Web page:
Cochlear implant RGB color icon. Hearing aids. Assistive listening device. Sounds and speech processing, transmission. Medical prosthesis. Hearing problems detection. Isolated vector illustration

1314717294

Cochlear implant RGB color icon. Hearing aids. Assistive listening device. Sounds and speech processing, transmission. Medical prosthesis. Hearing problems detection. Isolated vector illustration

Photo by: bsd555

bsd555

Neuroprosthetic Sensory Devices are Reconnecting People to the World

By: Robin Fearon

Sensory loss has a profound effect on millions of people’s everyday lives. Sight, hearing, touch, smell, and taste can all be affected, diminishing their experience of the world. But now, thanks to neuroprosthetic technology we can tap into nerve and brain function, and rewire these lost connections.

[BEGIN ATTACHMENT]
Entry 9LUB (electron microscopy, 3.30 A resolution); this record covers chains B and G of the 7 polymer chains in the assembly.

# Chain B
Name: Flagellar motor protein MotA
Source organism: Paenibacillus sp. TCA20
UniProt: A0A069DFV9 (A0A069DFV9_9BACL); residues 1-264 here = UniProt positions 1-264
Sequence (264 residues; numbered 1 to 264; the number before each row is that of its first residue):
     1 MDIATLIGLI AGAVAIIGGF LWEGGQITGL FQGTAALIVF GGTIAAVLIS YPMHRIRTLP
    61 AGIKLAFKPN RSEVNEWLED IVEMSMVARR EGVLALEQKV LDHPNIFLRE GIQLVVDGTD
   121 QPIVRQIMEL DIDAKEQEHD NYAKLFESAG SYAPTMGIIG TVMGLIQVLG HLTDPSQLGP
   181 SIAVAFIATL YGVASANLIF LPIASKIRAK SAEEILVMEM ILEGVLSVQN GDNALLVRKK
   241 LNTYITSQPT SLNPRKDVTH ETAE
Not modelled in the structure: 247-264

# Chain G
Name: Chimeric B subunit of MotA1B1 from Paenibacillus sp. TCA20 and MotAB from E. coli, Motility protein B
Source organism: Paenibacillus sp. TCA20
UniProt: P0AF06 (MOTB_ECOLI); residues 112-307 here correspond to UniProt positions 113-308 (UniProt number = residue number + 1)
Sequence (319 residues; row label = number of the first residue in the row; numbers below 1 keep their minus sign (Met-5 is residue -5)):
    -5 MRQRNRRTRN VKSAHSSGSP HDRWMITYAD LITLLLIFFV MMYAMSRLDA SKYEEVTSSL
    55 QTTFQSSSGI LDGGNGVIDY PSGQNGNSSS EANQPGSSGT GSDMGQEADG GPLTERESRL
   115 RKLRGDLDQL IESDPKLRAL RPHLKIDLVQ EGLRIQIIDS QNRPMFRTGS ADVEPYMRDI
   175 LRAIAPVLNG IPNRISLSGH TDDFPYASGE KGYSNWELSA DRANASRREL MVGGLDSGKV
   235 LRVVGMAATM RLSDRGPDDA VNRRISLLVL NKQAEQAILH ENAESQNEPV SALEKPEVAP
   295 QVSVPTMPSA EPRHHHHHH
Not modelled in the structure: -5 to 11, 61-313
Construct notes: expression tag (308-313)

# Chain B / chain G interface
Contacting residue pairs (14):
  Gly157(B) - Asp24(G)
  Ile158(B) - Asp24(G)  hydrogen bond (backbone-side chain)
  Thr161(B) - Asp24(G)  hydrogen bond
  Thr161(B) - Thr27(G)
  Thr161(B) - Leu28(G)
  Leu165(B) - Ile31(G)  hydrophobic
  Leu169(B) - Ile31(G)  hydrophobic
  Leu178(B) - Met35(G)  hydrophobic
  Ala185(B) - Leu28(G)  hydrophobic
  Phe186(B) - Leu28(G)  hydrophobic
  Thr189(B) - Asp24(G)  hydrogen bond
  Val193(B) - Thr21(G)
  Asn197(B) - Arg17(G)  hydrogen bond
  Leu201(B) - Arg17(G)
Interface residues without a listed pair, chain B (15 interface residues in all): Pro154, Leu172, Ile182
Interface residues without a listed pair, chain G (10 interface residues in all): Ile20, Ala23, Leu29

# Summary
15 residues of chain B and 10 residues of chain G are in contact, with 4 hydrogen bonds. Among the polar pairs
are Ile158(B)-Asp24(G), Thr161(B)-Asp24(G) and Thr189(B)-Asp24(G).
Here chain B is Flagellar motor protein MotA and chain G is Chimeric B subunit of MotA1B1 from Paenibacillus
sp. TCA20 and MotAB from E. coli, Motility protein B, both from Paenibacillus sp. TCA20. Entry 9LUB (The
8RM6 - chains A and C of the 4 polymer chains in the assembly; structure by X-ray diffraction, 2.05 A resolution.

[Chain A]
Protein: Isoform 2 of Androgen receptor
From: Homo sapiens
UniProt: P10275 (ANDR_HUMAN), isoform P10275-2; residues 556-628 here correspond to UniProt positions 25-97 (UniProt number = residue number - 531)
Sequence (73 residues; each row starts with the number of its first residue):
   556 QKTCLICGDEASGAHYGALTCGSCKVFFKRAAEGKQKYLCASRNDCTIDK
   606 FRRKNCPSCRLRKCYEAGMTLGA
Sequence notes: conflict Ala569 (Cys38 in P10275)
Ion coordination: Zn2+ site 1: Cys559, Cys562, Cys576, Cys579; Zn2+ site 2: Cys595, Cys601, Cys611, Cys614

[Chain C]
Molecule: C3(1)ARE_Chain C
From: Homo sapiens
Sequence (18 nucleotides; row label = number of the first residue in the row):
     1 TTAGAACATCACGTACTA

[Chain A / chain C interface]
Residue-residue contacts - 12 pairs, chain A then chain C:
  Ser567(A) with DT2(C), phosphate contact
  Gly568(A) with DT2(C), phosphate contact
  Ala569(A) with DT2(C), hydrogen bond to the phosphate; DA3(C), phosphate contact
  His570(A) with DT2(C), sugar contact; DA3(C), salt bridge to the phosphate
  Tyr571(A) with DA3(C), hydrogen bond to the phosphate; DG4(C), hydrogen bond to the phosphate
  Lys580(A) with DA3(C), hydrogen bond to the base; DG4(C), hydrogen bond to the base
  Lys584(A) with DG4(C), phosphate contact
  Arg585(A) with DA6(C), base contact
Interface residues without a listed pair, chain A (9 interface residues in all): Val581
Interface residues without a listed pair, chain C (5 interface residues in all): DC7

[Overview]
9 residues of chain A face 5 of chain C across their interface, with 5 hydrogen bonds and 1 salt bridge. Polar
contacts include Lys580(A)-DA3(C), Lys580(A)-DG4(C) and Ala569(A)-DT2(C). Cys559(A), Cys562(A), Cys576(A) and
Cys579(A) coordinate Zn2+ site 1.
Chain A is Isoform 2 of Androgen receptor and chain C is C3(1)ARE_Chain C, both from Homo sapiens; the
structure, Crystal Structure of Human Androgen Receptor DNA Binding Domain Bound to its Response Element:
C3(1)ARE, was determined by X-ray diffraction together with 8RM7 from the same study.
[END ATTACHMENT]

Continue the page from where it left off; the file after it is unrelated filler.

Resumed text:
March 02, 2022

Neuroprosthetic devices, or implants, restore sensory function affected by injury or disease. Cochlear implants use electrodes to stimulate the auditory nerve so deaf people can hear, often for the first time. Artificial retinas restore sight, prosthetic hands and electronic skin can simulate touch, and implants for taste and smell are being developed.

Still, the most well-recognized neuroprosthetics are cochlear implants. NASA engineer Adam Kissiah developed the blueprint for modern devices in the 1970s. An implant digitizes sound received from an external microphone, using a speech processor for spoken sound, and feeds it via radio frequency to an electrode array embedded in the cochlea of the inner ear.

LONG BEACH, CA - MAY 31: LONG BEACH, CALIF. USA --  Noah Larson, 2, on May 31, 2012, in their Long Beach, Calif., home. Noah, was born deaf, he had cochlear implant and now hears almost normally with the help of hearing aids. 
(Photo by Jeff Gritchen/Digital First Media/Orange County Register via Getty Images)

1032014668

Noah, 2, was born deaf, he had a cochlear implant and now hears almost normally with the help of hearing aids.

Photo by: MediaNews Group/Orange County Register via Getty Images

MediaNews Group/Orange County Register via Getty Images

Noah, 2, was born deaf, he had a cochlear implant and now hears almost normally with the help of hearing aids.